“Legitimate patent holders such as universities (who hold many patents but never intend to manufacture their inventions) and small ‘garage’ inventors will be lumped into the broad provisions of this bill and could be targeted as trolls,” he explained in a recent op-ed in The Washington Times. “Given innovation is a key ingredient to jobs and economic growth, these drivers of economic abundance could easily become victims of the Innovation Act if it passes the Senate in its current form.”
He cites a report from the Heritage Foundation which questioned if there really are numerous frivolous patent lawsuits.
In the Heritage Foundation report, written by John Malcolm and Andrew Kloster, it was argued that patents need to be “strongly protected” given how they encourage innovation and protect property.
“Patents are treated similarly to any other piece of property: They can be bought and sold on the open market, and what a patent holder does with a patent is his business. Just as a homeowner might decide to purchase a piece of land and not develop it or permit others to use it, a patent holder may also choose to do nothing with the patented invention. Alternatively, the patent holder might authorize someone else to utilize his patented invention (which could be a product or business process); license it to others for their use; or hold on to the patent as an investment until he decides to sell it (or it expires). … Patent rights — the exclusive ability to sell an invention for a period of years — provide powerful financial incentives to companies to research and develop technologies that benefit society,” the report said.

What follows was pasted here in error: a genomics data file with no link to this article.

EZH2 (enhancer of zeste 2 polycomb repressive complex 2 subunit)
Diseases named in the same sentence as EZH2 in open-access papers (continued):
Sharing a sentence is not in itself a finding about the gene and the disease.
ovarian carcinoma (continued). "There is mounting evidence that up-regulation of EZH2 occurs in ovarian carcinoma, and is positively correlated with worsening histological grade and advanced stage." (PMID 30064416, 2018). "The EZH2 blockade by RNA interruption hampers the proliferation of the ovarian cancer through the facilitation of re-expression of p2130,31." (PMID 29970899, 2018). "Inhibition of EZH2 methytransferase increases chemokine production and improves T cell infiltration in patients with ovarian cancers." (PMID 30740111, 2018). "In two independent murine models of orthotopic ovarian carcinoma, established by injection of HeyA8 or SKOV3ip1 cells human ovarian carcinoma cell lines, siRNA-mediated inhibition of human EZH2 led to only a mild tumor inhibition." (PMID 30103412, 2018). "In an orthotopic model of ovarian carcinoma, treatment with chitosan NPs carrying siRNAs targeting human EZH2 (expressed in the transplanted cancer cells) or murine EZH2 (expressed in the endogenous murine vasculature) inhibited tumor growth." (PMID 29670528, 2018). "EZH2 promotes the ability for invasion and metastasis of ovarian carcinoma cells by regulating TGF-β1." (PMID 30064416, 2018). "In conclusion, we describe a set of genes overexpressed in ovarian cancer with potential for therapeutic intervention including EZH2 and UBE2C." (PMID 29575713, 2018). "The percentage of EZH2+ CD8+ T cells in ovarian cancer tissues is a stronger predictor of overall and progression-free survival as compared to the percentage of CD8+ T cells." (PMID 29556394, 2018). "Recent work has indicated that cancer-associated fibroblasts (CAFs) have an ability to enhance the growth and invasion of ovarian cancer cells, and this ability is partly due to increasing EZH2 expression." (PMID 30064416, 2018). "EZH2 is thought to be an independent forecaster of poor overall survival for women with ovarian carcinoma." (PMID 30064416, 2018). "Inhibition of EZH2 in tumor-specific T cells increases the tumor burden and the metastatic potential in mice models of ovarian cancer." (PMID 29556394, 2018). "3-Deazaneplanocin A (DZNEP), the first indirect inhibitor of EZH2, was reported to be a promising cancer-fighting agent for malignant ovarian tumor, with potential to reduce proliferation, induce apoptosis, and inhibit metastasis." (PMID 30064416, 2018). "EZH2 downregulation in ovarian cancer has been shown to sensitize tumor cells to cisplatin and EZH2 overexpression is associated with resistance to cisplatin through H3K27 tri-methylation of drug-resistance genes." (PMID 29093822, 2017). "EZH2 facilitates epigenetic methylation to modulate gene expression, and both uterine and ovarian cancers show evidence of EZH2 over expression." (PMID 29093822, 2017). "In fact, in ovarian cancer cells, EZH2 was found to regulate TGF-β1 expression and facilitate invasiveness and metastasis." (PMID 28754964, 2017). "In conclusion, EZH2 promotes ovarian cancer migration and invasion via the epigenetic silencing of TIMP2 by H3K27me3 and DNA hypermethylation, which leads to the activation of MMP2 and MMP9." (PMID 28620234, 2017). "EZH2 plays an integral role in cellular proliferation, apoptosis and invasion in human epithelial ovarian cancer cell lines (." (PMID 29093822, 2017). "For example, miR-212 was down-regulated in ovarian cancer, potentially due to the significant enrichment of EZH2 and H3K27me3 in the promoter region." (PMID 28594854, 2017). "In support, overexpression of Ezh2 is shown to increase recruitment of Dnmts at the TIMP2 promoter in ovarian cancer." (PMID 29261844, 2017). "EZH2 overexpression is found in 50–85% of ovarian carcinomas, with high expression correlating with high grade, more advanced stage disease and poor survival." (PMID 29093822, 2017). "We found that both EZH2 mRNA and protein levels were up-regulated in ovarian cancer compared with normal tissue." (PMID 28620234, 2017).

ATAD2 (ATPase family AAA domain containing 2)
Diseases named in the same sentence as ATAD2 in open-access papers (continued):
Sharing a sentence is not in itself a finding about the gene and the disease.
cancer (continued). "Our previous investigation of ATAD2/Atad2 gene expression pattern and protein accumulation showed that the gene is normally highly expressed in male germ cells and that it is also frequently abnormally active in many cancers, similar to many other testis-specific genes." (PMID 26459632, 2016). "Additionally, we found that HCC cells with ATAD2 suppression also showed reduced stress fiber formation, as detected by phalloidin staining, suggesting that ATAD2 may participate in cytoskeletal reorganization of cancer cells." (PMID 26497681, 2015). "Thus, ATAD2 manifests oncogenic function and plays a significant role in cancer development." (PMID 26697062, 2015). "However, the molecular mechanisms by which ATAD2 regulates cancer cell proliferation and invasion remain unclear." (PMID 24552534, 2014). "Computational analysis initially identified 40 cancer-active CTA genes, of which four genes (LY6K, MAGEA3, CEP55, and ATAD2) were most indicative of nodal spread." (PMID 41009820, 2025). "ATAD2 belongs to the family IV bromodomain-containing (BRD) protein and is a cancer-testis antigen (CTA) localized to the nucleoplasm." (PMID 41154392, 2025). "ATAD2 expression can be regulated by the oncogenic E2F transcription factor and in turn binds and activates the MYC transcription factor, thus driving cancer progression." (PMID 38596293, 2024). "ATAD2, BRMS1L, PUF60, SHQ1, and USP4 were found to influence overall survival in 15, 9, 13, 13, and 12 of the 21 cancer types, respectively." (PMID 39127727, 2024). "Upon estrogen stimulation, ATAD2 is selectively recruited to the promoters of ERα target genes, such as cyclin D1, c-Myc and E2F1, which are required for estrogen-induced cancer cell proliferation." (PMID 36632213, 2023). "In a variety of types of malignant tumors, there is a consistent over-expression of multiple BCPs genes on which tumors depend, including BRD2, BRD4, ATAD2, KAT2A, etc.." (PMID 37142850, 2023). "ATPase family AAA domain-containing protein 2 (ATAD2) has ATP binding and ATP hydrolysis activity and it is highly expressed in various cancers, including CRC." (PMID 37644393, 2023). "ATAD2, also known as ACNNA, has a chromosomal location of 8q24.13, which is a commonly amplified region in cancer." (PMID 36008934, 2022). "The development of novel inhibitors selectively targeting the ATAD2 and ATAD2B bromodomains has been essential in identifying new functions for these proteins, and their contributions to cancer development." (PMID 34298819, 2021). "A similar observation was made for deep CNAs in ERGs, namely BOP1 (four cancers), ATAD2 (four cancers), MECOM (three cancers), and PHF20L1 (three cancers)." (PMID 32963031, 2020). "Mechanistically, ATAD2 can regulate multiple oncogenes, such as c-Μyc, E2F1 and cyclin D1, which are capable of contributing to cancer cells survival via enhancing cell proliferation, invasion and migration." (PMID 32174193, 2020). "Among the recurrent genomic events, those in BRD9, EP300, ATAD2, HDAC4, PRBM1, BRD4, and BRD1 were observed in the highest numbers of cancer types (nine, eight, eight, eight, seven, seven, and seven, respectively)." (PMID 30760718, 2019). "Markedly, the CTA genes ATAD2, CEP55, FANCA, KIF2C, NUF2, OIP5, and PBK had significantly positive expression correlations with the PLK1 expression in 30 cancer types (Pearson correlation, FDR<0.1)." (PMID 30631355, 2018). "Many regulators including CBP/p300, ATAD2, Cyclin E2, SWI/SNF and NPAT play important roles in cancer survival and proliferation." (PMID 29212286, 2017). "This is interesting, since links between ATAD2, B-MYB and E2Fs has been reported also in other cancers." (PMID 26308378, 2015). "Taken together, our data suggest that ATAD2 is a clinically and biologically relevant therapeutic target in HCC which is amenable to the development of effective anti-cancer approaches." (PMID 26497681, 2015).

And when it comes to the issue of patent trolls, the Heritage report recommends that “Rapacious trial lawyers should be discouraged so that business can innovate without undue fear of court costs.”
Also, “Judges should be empowered and encouraged to employ sanctions and bond requirements to deter abusive litigants of all types, not based on whether they are plaintiffs or defendants or whether they are patent assertion entities or ‘active users’ of a patent,” the Heritage report recommends.
In an earlier statement, Leahy contends his version of bill, as introduced last year, would increase transparency when it comes to patent ownership, allows a patent case against customers be stayed while the manufacturer litigates the suit, targets the sending of frivolous demand letters, and improves resources for small businesses that are targeted in patent infringement suits.
It is also noteworthy that the Leahy proposal broadens the definition of intellectual property. This comes as it relates to bankruptcy code, and includes trademarks, service marks or trade names, according to the Congressional Research Service.
The White House, meanwhile, would like to see patent reform enacted. In January, during the State of the Union address, President Barack Obama urged Congress to “pass a patent reform bill that allows our businesses to stay focused on innovation, not costly and needless litigation.”
However, if recent data suggests a change in the legal landscape, Lex Machina reported a “significant decline” in the number of patent lawsuits. In January 2013, there were 490 new patent complaints filed, while the number of patent cases filed in January 2014 was 322, according to InsideCounsel.